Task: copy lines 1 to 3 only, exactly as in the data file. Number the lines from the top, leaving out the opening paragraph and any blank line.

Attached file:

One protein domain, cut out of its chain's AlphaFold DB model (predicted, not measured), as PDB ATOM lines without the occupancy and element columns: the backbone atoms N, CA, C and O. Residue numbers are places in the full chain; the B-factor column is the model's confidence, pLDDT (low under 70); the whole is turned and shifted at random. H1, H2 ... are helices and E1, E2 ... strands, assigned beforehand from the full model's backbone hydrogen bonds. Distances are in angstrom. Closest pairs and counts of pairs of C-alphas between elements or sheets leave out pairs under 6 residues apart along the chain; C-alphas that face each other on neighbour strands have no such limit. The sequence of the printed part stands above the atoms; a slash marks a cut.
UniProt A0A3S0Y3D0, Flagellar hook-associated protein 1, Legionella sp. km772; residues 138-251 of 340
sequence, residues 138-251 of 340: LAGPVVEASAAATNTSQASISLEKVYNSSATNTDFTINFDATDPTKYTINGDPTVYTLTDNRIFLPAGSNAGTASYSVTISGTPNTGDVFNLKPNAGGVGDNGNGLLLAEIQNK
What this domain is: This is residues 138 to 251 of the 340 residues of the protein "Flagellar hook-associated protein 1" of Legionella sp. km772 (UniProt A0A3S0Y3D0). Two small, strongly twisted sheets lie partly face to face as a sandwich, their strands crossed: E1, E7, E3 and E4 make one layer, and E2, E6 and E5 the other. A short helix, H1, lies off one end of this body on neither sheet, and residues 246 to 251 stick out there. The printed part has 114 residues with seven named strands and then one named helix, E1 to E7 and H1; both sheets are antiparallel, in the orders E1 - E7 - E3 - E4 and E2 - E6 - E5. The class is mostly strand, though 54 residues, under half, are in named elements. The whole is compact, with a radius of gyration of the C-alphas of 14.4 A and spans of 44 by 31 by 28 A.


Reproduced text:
UniProt A0A3S0Y3D0, Flagellar hook-associated protein 1, Legionella sp. km772; residues 138-251 of 340
sequence, residues 138-251 of 340: LAGPVVEASAAATNTSQASISLEKVYNSSATNTDFTINFDATDPTKYTINGDPTVYTLTDNRIFLPAGSNAGTASYSVTISGTPNTGDVFNLKPNAGGVGDNGNGLLLAEIQNK
What this domain is: This is residues 138 to 251 of the 340 residues of the protein "Flagellar hook-associated protein 1" of Legionella sp. km772 (UniProt A0A3S0Y3D0). Two small, strongly twisted sheets lie partly face to face as a sandwich, their strands crossed: E1, E7, E3 and E4 make one layer, and E2, E6 and E5 the other. A short helix, H1, lies off one end of this body on neither sheet, and residues 246 to 251 stick out there. The printed part has 114 residues with seven named strands and then one named helix, E1 to E7 and H1; both sheets are antiparallel, in the orders E1 - E7 - E3 - E4 and E2 - E6 - E5. The class is mostly strand, though 54 residues, under half, are in named elements. The whole is compact, with a radius of gyration of the C-alphas of 14.4 A and spans of 44 by 31 by 28 A.